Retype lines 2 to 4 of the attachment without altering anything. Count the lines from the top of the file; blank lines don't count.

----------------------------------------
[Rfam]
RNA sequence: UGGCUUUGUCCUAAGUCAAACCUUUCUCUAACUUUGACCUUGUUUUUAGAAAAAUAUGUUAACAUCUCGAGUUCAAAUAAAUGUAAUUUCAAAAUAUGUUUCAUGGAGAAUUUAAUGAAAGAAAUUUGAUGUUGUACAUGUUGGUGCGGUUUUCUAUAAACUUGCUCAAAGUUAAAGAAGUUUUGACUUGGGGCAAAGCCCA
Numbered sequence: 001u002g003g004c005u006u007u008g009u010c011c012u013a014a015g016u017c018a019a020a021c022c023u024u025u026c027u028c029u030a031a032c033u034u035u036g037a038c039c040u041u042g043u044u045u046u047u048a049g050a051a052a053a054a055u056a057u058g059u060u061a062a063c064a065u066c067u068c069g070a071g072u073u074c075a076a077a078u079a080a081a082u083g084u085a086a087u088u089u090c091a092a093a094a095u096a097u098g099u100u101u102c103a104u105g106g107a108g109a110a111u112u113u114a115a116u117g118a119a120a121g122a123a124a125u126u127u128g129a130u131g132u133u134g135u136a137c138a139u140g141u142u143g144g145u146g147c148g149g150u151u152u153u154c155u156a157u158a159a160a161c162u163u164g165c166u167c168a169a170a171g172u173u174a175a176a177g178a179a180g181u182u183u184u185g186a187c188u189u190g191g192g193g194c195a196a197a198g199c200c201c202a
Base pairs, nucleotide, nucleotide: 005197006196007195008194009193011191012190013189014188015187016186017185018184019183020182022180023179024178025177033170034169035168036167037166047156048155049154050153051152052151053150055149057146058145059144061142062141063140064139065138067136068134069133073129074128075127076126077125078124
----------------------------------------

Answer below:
RNA sequence: UGGCUUUGUCCUAAGUCAAACCUUUCUCUAACUUUGACCUUGUUUUUAGAAAAAUAUGUUAACAUCUCGAGUUCAAAUAAAUGUAAUUUCAAAAUAUGUUUCAUGGAGAAUUUAAUGAAAGAAAUUUGAUGUUGUACAUGUUGGUGCGGUUUUCUAUAAACUUGCUCAAAGUUAAAGAAGUUUUGACUUGGGGCAAAGCCCA
Numbered sequence: 001u002g003g004c005u006u007u008g009u010c011c012u013a014a015g016u017c018a019a020a021c022c023u024u025u026c027u028c029u030a031a032c033u034u035u036g037a038c039c040u041u042g043u044u045u046u047u048a049g050a051a052a053a054a055u056a057u058g059u060u061a062a063c064a065u066c067u068c069g070a071g072u073u074c075a076a077a078u079a080a081a082u083g084u085a086a087u088u089u090c091a092a093a094a095u096a097u098g099u100u101u102c103a104u105g106g107a108g109a110a111u112u113u114a115a116u117g118a119a120a121g122a123a124a125u126u127u128g129a130u131g132u133u134g135u136a137c138a139u140g141u142u143g144g145u146g147c148g149g150u151u152u153u154c155u156a157u158a159a160a161c162u163u164g165c166u167c168a169a170a171g172u173u174a175a176a177g178a179a180g181u182u183u184u185g186a187c188u189u190g191g192g193g194c195a196a197a198g199c200c201c202a
Base pairs, nucleotide, nucleotide: 005197006196007195008194009193011191012190013189014188015187016186017185018184019183020182022180023179024178025177033170034169035168036167037166047156048155049154050153051152052151053150055149057146058145059144061142062141063140064139065138067136068134069133073129074128075127076126077125078124